As a recent intern and now animator/illustrator at ListenMi Caribbean, I want to contribute not only to my team but also to the regional animation industry. I got one step further to figuring out how I can do this last year, when I was blessed with the opportunity to attend the AnimeCaribe Animation and Digital Media Festival.
I represented The Jamaica Animation Nation Network, JANN, as part of the new Caribbean Digital Youth Forum. Its objective is to discuss new ideas and projects related to the growing digital economy. What’s cool is that I learned some key insights that helped me understand the industry better and how I can play a part in helping it grow. Here are 8 things I learned that could be useful for anyone interested in playing a part in growing the regional animation industry.
What I Learned
- Unity in uncertainty can help us share more. Meeting up with the fellow regional representatives was truly amazing. I learned a lot from and with them, speaking to them about their personal efforts in their countries and what challenges they faced and are still facing. These representatives hail from Grenada, Guyana, St. Lucia and Suriname. Each person shared similar sentiments; they never really represented their country alone like this before. However, I believe that being uncertain together propelled us to share our ideas boldly and work even better together during the time. It was phenomenal. Maintaining these connections and bonds is the next step for us.
- Explore VR/AR/MR and 3D Technology. The global industry is already pretty much there, and our region has got to push that way too. Sci-fi isn’t that much of Sci-fi anymore folks! The master classes venturing into stop motion, concept art, 3D design and 3D printing were breathtaking. They gave way to many opportunities to have hands-on learning experiences and connect with some new and familiar faces.
- Many international players want to work within the Caribbean region. We have similar storytelling structures, but with such a unique twist in perspective people want to hear our voice. Also, we have no English language barriers and our proximity geographically is ideal.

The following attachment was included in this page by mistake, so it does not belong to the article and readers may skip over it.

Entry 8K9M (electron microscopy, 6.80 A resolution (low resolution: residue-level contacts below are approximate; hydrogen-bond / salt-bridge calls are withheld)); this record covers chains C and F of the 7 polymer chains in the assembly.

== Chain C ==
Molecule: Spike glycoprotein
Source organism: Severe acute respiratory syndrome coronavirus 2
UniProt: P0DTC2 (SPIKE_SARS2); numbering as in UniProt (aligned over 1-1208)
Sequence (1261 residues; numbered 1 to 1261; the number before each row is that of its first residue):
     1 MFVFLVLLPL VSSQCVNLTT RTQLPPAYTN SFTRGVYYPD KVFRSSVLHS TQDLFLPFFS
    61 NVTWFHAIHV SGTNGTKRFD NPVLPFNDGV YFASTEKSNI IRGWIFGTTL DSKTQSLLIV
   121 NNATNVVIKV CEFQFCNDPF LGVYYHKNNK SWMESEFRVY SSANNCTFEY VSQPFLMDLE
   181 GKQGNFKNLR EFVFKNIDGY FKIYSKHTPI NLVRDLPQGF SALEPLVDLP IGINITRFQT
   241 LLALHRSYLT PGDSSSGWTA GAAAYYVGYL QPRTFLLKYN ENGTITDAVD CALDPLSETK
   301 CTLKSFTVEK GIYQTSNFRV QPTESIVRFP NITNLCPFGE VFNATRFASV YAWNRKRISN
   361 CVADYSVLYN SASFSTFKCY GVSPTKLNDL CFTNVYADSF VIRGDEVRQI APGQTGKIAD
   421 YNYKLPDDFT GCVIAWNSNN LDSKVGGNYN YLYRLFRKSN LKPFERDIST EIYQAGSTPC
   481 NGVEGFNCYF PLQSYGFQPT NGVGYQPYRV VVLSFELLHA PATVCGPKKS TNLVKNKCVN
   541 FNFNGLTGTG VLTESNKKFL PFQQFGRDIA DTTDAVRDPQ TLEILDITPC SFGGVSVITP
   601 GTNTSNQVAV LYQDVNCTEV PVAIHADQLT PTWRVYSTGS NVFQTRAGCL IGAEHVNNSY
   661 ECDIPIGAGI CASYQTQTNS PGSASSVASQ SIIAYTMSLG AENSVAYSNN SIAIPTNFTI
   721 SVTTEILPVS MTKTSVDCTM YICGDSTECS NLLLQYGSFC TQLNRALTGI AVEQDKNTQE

- Regional co-production is a possibility. With funding opportunities through Caribbean Development Bank (CDB) and Creative Industries Innovative Fund (CIIF), regional partnerships are even more possible now. There’s been a regional collaborative effort in animation called ‘Pepperpot Valley’. It is a start and shows that regional collaboration for animation is possible.
- We still have our own local challenges. All of us currently suffer from very similar struggles with our own countries and internal governmental structures. Issues such as facilitating more opportunities, implementing incentives particularly for securing international projects/work and their management, and funding.
- Youth — me included — need to take responsibility and properly manage the mantle of those before us. We need to be serious, intentional and keep abreast with what is happening at the local, regional and international level if we desire to truly grow this sector. Thing is, creative sectors are what have been recorded to employ and help the GDP of regions globally, so we need to keep pushing.
- This growing regional industry is seriously not a walk in the park. Scarce funding, finding and working with team members, maintaining relationships in the face of gruesome deadline are just some of the trials and tribulations that come within animation. Expect the challenges to be similar to getting shot, stabbed and acting as a martyr time and time again. Yup, it can be that brutal.
- Networking is key. I was privileged to share some insights in one-on-one convos with a few awesome people, like local pioneer Jason Lindsay of Full Circle Animation and Caiphus Moore from EA. We’ve spoken a couple times before and I’ve learned a couple character designs tricks from Caiphus. He’s all about regional development and you know, he’s Trini. Meeting up with other artists, animators and gamers was also extraordinary and even getting to interact with government entities from ExporTT and even CARICOM was good too.
With all of that, I’m thankful for the experience; who I was able to meet and what I was able to learn. I’m also grateful for the tenacity Camille Selvon-Abrahams and her team have had to continue to keep such a festival alive for so long and make it such a wonderful experience for those who are able to attend!